Feature Articles 4 The New York Susquehanna & Western Passaic Industrial Branch Brian Cronk Departments 2 3 Hi All, It’s 2016 and I’m sitting here looking at 30 inches of SNOW! Boy am I looking forward to warm weather, the smell of spring and being able to see the rails again! We have some new and exciting things in the works that will happen this year. That along with the “normal” excursions we run, will make for an interesting year. Now is the time to come out and help us get ready for the new Season. 2014 marked the first time we ran a Polar Train on a Friday. This was necessary because of demand for tickets. 2015 was no different except we added another Friday that sold out in 10 minutes! The way our tickets sell we are doing better than Rock Stars! As it looks we could add a bunch more days and still sell out! A special Thank You goes out to all who worked to make our Polar and the whole Year the success it was. As always there are a ton of things to do and so little time to do them. Your help will make it happen. Come out and give an hour or a day, it all helps. Upcoming work in 2016. Working on the Coaches Getting the M1 ready for service. Getting the 501 ready for service. Brush cutting along the ROW Work in the Station Area Looking to continue extending our tracks further South, we are not far from River Road crossing in Riegelsville. Our next push should get us there! Come on out to help make 2016 a Great Year for our Society! As always, my “door” is always open to you, our members. President John Stocker 2 President’s Message John Stocker Harold Fredericks Richard Onorevole 10 Bel-Del News 12 Maywood Station Historical Committee Ed Kaminski 13 18 From The Current Time Table Ralph Bonanno Shop Talk Martin Den Bleyker Covers Front: Light engine move breaking up the snow in Maywood on 1-24-2016 Photo: Ed Kaminski Rear Top: The SU-99 at Rochelle Park on 2-17-2015 Photo: Kevin Quinn Rear Bottom: NYSW #142 steams through the pumpkin patch on The Great Pumpkin Train. Photo: Dylan Vieytes Meeting Dates March 12th in Paterson May 14th in Paterson July 23rd in Phillipsburg September 10th in Paterson November 12th in Paterson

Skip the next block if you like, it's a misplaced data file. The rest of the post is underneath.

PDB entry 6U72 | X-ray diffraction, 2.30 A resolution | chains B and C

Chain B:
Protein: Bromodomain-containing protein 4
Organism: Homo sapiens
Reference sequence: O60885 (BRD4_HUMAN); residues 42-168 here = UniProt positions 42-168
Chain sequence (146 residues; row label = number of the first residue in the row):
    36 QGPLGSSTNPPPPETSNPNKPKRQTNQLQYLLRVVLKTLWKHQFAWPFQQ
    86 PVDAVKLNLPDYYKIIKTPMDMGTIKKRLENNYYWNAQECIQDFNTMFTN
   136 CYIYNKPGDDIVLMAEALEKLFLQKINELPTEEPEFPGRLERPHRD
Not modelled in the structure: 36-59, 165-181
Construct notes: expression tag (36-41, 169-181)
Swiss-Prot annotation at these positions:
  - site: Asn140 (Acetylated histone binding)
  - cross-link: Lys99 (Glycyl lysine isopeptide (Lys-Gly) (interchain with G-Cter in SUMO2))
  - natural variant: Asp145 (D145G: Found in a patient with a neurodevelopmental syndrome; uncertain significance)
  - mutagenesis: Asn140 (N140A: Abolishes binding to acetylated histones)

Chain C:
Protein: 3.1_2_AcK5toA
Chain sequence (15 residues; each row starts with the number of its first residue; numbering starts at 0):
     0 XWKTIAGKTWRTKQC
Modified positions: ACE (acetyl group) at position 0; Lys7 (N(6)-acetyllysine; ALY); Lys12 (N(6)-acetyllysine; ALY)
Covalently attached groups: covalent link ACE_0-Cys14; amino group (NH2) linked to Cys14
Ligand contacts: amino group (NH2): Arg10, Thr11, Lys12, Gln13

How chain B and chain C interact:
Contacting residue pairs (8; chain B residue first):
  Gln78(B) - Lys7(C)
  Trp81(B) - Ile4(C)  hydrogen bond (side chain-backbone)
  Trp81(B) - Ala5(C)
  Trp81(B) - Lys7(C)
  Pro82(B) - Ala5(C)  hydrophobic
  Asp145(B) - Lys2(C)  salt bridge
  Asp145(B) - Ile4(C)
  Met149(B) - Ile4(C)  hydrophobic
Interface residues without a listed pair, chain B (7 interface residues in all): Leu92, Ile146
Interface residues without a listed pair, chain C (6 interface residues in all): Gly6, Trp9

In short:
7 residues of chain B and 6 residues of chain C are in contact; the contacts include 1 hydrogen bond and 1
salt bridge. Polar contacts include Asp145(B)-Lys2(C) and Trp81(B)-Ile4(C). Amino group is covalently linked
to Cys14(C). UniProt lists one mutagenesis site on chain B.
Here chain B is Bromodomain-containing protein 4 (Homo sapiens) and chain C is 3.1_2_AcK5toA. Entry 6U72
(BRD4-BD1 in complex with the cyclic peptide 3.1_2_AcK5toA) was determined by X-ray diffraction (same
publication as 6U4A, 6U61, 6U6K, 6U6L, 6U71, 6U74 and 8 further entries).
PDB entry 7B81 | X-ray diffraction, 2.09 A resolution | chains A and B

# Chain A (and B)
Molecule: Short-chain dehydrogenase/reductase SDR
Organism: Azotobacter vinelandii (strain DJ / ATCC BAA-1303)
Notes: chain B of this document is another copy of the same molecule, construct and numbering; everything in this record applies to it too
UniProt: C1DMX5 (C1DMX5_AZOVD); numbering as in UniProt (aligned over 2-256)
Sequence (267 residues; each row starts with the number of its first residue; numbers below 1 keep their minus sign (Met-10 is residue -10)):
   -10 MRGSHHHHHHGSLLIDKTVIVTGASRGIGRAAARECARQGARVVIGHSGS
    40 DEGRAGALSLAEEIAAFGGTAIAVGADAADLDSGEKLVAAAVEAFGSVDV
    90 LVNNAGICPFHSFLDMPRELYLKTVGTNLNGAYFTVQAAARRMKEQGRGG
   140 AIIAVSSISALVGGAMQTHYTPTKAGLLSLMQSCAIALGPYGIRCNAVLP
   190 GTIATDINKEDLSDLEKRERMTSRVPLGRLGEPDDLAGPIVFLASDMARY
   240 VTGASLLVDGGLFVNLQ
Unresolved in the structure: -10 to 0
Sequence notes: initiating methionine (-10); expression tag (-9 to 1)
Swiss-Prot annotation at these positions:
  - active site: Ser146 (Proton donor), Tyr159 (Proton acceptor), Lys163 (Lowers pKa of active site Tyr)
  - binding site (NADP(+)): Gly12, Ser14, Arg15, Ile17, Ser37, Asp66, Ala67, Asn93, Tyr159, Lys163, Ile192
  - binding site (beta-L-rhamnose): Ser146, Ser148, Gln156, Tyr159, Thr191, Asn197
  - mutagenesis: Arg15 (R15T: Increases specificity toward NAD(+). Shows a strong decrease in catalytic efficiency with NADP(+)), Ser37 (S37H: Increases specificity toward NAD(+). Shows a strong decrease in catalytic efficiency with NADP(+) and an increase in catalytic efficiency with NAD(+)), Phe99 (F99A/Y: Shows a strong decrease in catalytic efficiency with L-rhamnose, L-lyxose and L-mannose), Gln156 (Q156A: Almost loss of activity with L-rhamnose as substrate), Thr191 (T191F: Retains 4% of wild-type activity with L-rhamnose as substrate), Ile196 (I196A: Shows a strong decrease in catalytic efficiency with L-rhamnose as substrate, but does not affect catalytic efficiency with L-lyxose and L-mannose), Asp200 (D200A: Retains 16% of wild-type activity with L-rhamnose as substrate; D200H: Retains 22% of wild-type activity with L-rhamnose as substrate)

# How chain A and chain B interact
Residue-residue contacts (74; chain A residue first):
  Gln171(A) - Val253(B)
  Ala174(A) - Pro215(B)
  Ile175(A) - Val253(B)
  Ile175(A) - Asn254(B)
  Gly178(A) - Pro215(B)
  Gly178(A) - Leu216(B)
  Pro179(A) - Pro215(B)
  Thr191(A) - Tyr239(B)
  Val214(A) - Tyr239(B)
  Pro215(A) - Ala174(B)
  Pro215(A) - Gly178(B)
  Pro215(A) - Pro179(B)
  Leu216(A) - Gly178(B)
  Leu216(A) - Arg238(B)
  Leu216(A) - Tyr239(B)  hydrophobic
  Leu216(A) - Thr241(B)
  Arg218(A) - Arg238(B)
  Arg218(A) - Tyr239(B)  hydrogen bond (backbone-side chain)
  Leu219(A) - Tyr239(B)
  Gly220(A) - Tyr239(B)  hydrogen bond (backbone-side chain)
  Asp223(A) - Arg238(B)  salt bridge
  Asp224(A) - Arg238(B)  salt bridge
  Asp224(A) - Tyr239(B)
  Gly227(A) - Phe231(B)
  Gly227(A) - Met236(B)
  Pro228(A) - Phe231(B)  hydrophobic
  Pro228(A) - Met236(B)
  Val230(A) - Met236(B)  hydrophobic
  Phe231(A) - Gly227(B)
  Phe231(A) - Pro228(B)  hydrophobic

ploits, family history, and articles for various historical societies, especially about railroads and other related occupations. One of his noted Railroad works was “The Wilkes Barre & Eastern Railroad, the Susquehanna Railroads Path to the Poconos”, published in 1986. He was also active in the Boy Scouts of America for over 60 years. Harold was also active for many years with the Pearl River Methodist Church, and later on with the Gracepoint Gospel. Arrangements were held at the Wyman-Fisher Funeral Home, Pearl River, New York. By Richard Onorevole Editors Note: For many years I have put together the “Reflector” our Society’s magazine. For just as many years, Harold was always there to help me with content. If he wasn't suggesting a story he was providing one. T he Society and both the railfan and historical community lost an icon this year with the death of noted historian Harold S. Fredericks who died on May 12th, 2015. At the remarkable age of 101. Harold was a friend of the Society and many related historical and rail groups had always relied on him as an impeachable resource, especially with regard to the Susquehanna Railroad. Harold S. Fredericks was born on August 19th, 1923 in Oak Ridge, New Jersey. His Father was the Station Agent for the Susquehanna Railroad and his mother was the local postmistress. Harold was educated in a small schoolhouse and attended Butler High School, to which he biked to every day despite the conditions. He attended college and graduated in 1937 with a degree in engineering. He was later employed as a draftsman/engineer at the Fibre Conduit Company in Orangeburg, New York, which was considered a “defense essential” corporation during World War II. Along the way he married Alice (nee Marlat) Fredericks who he would be married to for 71 years until her death on November 11th, 2011. The marriage produced a daughter Judith Brown of Schenectady, New York, and a son Donald of Rotterdam, New York, along with five grandchildren, 12 great grandchildren and one great-greatgreat-grandchild. Harold was also an outdoor enthusiast, enjoyed hiking, biking, camping and canoeing. He was a proficient writer and photographer and penned many memories of his early exHarold loved hiking on the old NYSW mainline trails. 3 When it came to story telling, especially about the Susquehanna his tales we not only factually right on, but, quite entertaining as well. I remember one of the first times I met Harold. We were operating the M-1 on the Susquehanna. For whatever reason, we were low on fuel and didn't know what to do. The trip was about to get cut short! Harold got someone’s attention and said “ I might be able to help”. One phone call later, and a Fredericks Fuel Oil truck met us at the Oak Ridge Road crossing. As Rich mentioned above, Harold was 101 when he passed. Much of the Susquehanna history he wrote about, he lived! One of my favorite stories had Harold as a young boy sneaking out of his bedroom window after everyone went to sleep. He would ride with the crew down to Butler, hang out with the crews and come home on the early milk train. This all worked good until the day there was a derailment and he couldn't get home. Let’s just say, there was hell to pay when his parents couldn't find him! One of the articles in the Reflector had some pictures Harold took when he was a boy. They were of Oak Ridge Station and various family members etc. One of our readers wrote me to complain, because I failed to note the photographers name. I had already stated that all photographs were taken by the author. They proceded to tell me that I was mistaken, that’s not possible! They were wrong, it most certainly was. I am very grateful for all the help over the years, but even more grateful for having such a kind soul as a friend. He would call just to see how things were going and was always there to help. Harold, you are missed...